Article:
Is the Computer Fraud and Abuse Act Unconstitutionally Vague?
At the National Law Journal, attorney Nick Akerman (Dorsey & Whitney) contends that the Computer Fraud and Abuse Act (CFAA) indictment of Lori Drew (background about the case is here) is an appropriate interpretation of the statute:
While this may be the first prosecution under the CFAA for cyberbullying, the statute neatly fits the facts of this crime. Drew is charged with violating §§ 1030(a)(2)(C), (c)(2)(B)(2) of the CFAA, which make it a felony punishable up to five years imprisonment, if one “intentionally accesses a computer without authorization . . . , and thereby obtains . . . information from any protected computer if the conduct involved an interstate . . . communication” and “the offense was committed in furtherance of any . . . tortious act [in this case intentional infliction of emotional distress] in violation of the . . . laws . . . of any State.”
There is no question that the MySpace network is a “protected” computer as that term is defined by the statute. Indeed, “[e]very cell phone and cell tower is a ‘computer’ under this statute’s definition; so is every iPod, every wireless base station in the corner coffee shop, and many another gadget.” U.S. v. Mitra, 405 F.3d 492, 495 (8th Cir. 2005). There is also no question that a violation of MySpace’s TOS provides a valid predicate for proving that the defendant acted “without authorization.” What the commentators ignored in their critique of this indictment is that the “CFAA . . . is primarily a statute imposing limits on access and enhancing control by information providers.” EF Cultural Travel B.V. v. Zefer Corp., 318 F.3d 58, 63 (1st Cir. 2003). A company “can easily spell out explicitly what is forbidden.” Id. at 63. Thus, companies have the right to post what are in effect “No Trespassing” signs that can form the basis for a criminal prosecution.
If this interpretation of the law is correct, then the law is probably unconstitutionally vague. A vague law is one that either fails to provide the kind of notice that will enable ordinary people to understand what conduct it prohibits; or authorizes or encourages arbitrary and discriminatory enforcement. The CFAA, as construed by the prosecution in the Drew case, will probably be found vague because it authorizes or encourages arbitrary and discriminatory enforcement.
Suppose I put a notice on this post that says: “No attorneys may post a comment to this blog.” Suppose Nick Ackerman comes to this site, sees this post, and and writes a comment that is defamatory. Under his theory, he can be prosecuted for violating the CFAA. He has “trespassed” on this site. Moreover, if a blog has a policy that it will not tolerate “rude, uncivil, or off-topic comments,” then commenters who make such comments that are tortious (intentional infliction of emotional distress, public disclosure of private facts, false light, defamation, etc.) can be liable for a CFAA violation. Moreover, any use of a website that goes against whatever terms the operator of that site has set forth that constitutes a negligence tort is also criminal.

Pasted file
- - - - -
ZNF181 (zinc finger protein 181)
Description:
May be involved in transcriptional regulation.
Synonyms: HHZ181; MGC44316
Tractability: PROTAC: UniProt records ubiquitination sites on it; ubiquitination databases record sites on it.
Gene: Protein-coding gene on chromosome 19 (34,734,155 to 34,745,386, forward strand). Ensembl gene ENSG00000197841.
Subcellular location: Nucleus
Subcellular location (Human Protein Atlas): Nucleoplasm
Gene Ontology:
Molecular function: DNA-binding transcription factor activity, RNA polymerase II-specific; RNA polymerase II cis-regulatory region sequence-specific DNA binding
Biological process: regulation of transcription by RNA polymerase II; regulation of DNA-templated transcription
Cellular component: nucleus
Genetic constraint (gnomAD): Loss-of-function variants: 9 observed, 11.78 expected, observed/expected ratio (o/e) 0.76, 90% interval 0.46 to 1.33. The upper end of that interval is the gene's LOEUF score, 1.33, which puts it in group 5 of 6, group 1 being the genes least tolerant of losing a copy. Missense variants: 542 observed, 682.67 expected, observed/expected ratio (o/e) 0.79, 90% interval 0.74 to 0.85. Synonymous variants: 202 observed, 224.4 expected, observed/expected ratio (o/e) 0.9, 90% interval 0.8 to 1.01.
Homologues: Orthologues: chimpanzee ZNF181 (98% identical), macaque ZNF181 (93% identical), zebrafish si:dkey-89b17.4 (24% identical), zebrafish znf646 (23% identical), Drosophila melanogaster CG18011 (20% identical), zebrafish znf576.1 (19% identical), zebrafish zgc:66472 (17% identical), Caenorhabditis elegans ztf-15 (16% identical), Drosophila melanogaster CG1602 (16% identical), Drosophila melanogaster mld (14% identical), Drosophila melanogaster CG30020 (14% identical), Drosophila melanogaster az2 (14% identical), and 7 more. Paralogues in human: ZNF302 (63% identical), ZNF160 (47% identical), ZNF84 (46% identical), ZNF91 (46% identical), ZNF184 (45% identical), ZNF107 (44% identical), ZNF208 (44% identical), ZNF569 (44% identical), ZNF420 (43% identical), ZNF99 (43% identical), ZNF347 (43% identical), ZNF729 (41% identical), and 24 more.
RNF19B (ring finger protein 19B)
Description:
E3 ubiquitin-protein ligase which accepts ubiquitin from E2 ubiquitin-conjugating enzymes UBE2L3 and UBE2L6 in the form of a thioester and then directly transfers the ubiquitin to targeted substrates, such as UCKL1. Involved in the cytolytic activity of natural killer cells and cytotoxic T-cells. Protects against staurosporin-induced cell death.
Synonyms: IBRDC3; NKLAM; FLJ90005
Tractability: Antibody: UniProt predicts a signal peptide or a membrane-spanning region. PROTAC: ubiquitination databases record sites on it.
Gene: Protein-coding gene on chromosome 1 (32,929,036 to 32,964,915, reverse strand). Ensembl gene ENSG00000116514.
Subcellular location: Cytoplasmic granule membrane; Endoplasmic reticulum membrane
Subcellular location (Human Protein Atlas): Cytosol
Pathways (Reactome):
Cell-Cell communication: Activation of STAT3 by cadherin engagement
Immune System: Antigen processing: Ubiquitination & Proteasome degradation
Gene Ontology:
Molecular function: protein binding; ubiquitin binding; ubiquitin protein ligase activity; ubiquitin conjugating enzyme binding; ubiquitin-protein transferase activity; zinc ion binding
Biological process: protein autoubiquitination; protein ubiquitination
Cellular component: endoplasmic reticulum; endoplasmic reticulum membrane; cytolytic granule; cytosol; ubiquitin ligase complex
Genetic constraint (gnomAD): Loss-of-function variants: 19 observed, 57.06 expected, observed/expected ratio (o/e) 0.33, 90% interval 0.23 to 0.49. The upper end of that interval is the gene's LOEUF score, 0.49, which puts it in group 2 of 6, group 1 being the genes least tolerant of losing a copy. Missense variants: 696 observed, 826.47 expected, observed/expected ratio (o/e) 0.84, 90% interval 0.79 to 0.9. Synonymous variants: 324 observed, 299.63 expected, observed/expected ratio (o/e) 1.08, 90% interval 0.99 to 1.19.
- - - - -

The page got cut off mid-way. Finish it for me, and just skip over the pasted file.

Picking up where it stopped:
The problem here is that the CFAA’s applicability would be extremely broad — so broad that the cases likely to be prosecuted would be arbitrary. Since tort law is common law, and is very flexible, broad, and evolving, people would not have adequate notice about what conduct would be legal and not legal. There’s a reason why tort law is different from criminal law — we are willing to accept a lot more ambiguity and uncertainty in tort law than in criminal law, where the stakes involve potential imprisonment.
Moreover, Nick Akerman only focuses on the CFAA § 1030(c)(2)(B)(2), which makes it a felony to exceed authorized access if the offense was committed in furtherance of any tortious act.
The CFAA § 1020(a)(2)(C) makes it a criminal misdemeanor to “intentionally accesses a computer without authorization or exceeds authorized access, and thereby obtains . . . information from any protected computer if the conduct involved an interstate or foreign communication.” If I’m interpreting this correctly (and I don’t purport to be an expert on the CFAA), under the Drew prosecutor’s interpretation of the CFAA, any time a person violates a website’s terms of service and access any information from the site, there’s a criminal violation. That means that if I post on this blog a notice that says: “No attorneys may access any other parts of this blog other than the front page,” and an attorney accesses any other page on my blog, then there’s a CFAA violation. Could the law possibly be this broad? I think it would require a narrowing interpretation in order to avoid problems of unconstitutional vagueness.
The CFAA strikes me as a very poorly drafted statute. The Drew indictment demonstrates the problems with the law. Either courts should fix the CFAA interpretively by narrowing its scope, or else strike it down as unconstitutionally vague. But what clearly cannot stand is for the law to be interpreted as the Drew prosecutor seeks to interpret it.
Hat tip: Dan Slater at the WSJ Blog